(CreateTV contributed to this article.)
By Sara Moulton
I started working with Julia Child in the late seventies. I was the chef manager of a catering operation in Cambridge, MA, and one day, while one of my workers, Berit Pratt, and I were peeling what seemed like hundreds of hard boiled eggs for an upcoming event the subject of Julia came up. Berit said she had worked on Julia’s shows as a volunteer. I asked if Julia would take on another volunteer for the next taping. Berit said that they were just about to shoot a new show, “Julia Child and More Company” and she would ask Julia about me.
The next day Berit came in and told me, “Julia would like to hire you.” I was bafffled, “Hire me? Pay me? She doesn’t even know me.” Berit reassured me that she told Julia all about me and suggested I go down to the corner pay phone (I did not want to make this call at work) and give her a holler. So I did and Julia picked right up. Julia was listed in the phone book and always picked right up, even on Thanksgiving when all those nut cases would call and frantically ask questions like, “My fresh turkey has been in the trunk of my car in the heated garage for 3 days, can I still cook it?”
Julia said, “Hello dearie, Berit told me all about you, but I was just wondering, “Do you food style?” Now as a chef, several years out of cooking school, I figured I always arranged food nicely on the plate, but had I ever done food styling professionally? No.
But what did I say? What would you have said? “Yes, I am very good at it.” So, I was hired. I worked on that show for three months and later with Julia at Good Morning America. She became a lifelong mentor and friend. Many doors opened because of my relationship with her. I learned so much from Julia:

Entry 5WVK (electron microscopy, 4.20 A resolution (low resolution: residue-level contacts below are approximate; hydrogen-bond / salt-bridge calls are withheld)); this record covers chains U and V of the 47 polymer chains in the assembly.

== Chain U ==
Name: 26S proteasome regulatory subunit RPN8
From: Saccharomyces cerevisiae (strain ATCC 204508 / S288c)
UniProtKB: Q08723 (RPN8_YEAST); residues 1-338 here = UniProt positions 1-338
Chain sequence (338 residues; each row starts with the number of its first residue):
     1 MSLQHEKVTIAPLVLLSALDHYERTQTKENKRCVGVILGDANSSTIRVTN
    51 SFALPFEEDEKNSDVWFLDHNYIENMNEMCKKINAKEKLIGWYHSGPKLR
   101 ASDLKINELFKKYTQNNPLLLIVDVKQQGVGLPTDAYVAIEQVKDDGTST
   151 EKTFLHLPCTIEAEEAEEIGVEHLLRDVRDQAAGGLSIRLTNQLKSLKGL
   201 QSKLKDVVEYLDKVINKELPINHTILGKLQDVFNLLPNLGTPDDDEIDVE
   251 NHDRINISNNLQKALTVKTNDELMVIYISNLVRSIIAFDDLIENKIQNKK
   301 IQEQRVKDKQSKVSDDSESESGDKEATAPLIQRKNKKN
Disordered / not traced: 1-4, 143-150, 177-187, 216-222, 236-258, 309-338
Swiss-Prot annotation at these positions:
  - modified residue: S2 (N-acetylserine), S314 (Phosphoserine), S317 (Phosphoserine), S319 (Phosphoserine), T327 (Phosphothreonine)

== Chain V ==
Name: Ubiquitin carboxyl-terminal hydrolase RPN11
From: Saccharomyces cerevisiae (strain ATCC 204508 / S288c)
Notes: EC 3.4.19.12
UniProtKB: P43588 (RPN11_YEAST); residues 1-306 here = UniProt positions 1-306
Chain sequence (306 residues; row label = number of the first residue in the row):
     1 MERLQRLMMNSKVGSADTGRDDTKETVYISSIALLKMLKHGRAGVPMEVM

- You never stop learning
- You must always strive for excellence
- It is okay to make a mistake, because then you can show how to fix it
- You should always be working and preferably at several jobs (I blame Julia for my over-employment)
- Don’t let anything or anyone get in the way of pursuing what you want
- Cooking is fun!
Later when I ended up on the Food Network with my own show, I had Julia on as a guest and afterwards when the Network was shooting photos of the two of us for publicity purposes, Julia put her big arm around me and said, “Now, Dearie, just say champagne!”
Meaning, just smile, smile, smile. Julia did not have a phony bone in her body so if she said to smile, then I understood that was an important part of the job. From then on I was much better at smiling and told all my guests to smile constantly and for no particular reason. I think of Julia often, especially when I am feeling discouraged. She just kept on going, like the energizer bunny, almost until the day she died.
About Sara Moulton
Sara Moulton is the host of Sara’s Weeknight Meals, distrbuted by American Public Television. She is one of the most beloved culinary personalities on air and in print. As Gourmet magazine’s executive chef and food editor for Good Morning America, Sara has been at the forefront of making the kitchen fun and accessible through the power of TV — earning trust and admiration along the way.